I, more than most, am always preaching about the dangers of overtraining; the physical and mental state of fatigue that results from excessive exercise and insufficient recovery over an extended period of time. Overtraining (OT for purposes of this blog) is sneaky as most never know they have entered this dark cave. They push onward, some pondering the degradation of speed and strength but hoping more training is the answer they seek and some not even realizing performance has declined. Sadly, a good percentage of the fitness population lives in this realm and most aren’t mentally strong enough to take the rest they need and emerge with a renewed vigor in their training.
I mention OT because one of the reasons it is so common is that the line between overreaching (OR) and OT is so thin. Upon reaching a mature training age (the time in which one has been training with purpose and intensity) one must become more invested in how they are training. In the beginning just getting moving was enough to produce results, feel sore, and most importantly gain the sense of self-worth so many are seeking. It is this last piece that causes the most harm. Seeking the “high” of the early training days, the fitness faithful do more, sweat more, try more and recover less. Never do they realize that as training changes so too must recovery.
With this background information at hand preparation for the spring challenge can begin. This Saturday kicks off a 14-day training camp designed to take you beyond the normal training cycle, stopping just short of OT. This methodology serves to add a very specific and controlled stimulus above and beyond the ordinary. Overreaching helps to break plateaus, engrain challenging new movement patterns and habits, while giving the body’s metabolic processes a kick in the rear. This is how OR finds its seat at the training table. Increased volume and intensity of this magnitude is only effective 2-3 times a year depending on the athlete and always is followed by a focused recovery. To overreach beyond 14-days is begging to end up over trained and worse off than where the athlete started.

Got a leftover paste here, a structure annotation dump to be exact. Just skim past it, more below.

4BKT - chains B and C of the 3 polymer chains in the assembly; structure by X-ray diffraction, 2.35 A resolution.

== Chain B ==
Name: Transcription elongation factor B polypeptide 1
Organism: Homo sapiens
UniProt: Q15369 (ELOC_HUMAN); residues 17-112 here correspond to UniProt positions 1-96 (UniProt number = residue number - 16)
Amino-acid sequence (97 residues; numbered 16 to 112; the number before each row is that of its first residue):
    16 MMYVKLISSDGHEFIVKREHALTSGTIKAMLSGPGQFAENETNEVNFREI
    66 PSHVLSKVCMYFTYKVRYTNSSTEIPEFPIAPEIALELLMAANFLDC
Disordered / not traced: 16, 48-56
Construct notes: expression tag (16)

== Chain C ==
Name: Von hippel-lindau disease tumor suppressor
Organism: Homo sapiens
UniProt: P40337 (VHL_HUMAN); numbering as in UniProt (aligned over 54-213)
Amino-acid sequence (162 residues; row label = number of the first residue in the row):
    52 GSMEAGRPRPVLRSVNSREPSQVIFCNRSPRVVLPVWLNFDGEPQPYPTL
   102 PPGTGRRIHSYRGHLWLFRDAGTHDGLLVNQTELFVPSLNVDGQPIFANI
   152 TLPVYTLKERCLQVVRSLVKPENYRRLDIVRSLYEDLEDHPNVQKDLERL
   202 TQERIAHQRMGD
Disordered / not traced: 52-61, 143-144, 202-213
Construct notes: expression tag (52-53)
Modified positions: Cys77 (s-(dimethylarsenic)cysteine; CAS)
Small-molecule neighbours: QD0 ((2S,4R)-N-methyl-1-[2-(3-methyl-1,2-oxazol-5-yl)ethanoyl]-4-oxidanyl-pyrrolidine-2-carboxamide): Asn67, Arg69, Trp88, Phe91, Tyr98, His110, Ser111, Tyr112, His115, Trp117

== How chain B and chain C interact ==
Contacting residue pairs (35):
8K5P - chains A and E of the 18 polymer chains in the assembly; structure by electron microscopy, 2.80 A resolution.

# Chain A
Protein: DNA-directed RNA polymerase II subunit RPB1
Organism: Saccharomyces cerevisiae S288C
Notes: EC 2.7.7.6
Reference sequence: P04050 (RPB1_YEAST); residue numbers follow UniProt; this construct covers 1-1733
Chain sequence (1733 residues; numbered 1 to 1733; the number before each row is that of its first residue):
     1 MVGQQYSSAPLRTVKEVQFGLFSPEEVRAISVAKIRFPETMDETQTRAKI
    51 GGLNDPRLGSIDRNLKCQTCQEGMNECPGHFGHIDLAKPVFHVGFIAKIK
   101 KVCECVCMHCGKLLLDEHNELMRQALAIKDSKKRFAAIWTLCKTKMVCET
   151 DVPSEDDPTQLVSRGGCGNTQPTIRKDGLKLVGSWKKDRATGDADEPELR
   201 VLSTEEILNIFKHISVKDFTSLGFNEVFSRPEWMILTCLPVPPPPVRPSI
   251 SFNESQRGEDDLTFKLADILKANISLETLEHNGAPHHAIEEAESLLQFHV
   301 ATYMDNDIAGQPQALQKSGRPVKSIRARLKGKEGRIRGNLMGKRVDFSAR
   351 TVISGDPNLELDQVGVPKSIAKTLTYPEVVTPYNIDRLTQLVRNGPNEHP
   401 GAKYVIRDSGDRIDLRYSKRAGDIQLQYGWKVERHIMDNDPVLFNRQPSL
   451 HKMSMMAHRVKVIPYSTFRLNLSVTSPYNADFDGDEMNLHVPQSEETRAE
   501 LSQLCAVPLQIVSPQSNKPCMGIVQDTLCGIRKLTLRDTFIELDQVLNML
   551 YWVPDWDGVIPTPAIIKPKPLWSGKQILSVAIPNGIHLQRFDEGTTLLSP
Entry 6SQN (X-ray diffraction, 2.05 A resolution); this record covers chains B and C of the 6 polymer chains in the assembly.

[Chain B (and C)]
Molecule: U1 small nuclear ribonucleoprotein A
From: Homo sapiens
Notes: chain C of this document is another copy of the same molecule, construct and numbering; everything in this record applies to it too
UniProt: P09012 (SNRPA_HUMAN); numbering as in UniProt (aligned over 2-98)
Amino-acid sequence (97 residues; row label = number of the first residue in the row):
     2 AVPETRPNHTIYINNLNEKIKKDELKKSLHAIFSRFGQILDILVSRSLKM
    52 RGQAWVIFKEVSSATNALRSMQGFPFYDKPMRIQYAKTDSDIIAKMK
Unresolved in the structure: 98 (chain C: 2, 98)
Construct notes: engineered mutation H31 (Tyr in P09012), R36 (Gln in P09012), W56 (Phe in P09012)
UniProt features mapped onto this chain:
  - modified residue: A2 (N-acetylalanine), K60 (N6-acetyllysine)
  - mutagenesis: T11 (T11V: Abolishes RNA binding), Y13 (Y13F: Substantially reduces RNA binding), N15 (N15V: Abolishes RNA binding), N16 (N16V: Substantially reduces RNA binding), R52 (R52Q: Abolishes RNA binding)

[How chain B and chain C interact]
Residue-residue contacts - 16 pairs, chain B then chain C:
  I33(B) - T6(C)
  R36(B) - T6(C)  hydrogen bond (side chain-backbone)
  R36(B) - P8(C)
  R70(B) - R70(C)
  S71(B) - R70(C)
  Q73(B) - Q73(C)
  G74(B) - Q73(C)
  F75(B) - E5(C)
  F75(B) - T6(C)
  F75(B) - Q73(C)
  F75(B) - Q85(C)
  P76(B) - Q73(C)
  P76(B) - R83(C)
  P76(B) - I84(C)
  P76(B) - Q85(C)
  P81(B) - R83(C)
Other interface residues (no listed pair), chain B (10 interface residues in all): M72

The two most important elements to an effective OR campaign are the programming and the athlete’s recovery efforts. The programming y’all don’t need to worry about, I got that, but it cycles between high intensity (I) /low volume (v), moderate intensity & volume, low intensity/ high volume, and strength. Decide where your focus is and bring your A+ game during those sessions. Decide what you don’t care about and don’t show up those days! Recover!
During an OR cycle an athlete’s ability to fight through fatigue and soreness in the name of perseverance is a direct correlate to their success in this challenge. The increased stimulus will result in an acute drop in performance for those acclimated to a rigorous training schedule. Don’t get down on yourself as this is exactly what we are looking for. Super-compensation phase is final phase of adaptation wherein the body overcomes the weight of the OR training and performance increases. This occurs after the removal of stimulus and implementation of a brief recovery period. Every athlete responds differently to this type of training with some seeing tremendous results and others just small increases but everything is meaningful and with each passing OR cycle experience is gained.
Coaches will discuss with flyers how best to recover after the 14-days so you can gear up for Treadmighty 2.0 the following weekend!
Eat, Sleep, Train, Recover!! Spring Training is a fortnight of focus, embrace the suck and enjoy the reward!
All hail the TreadMighty,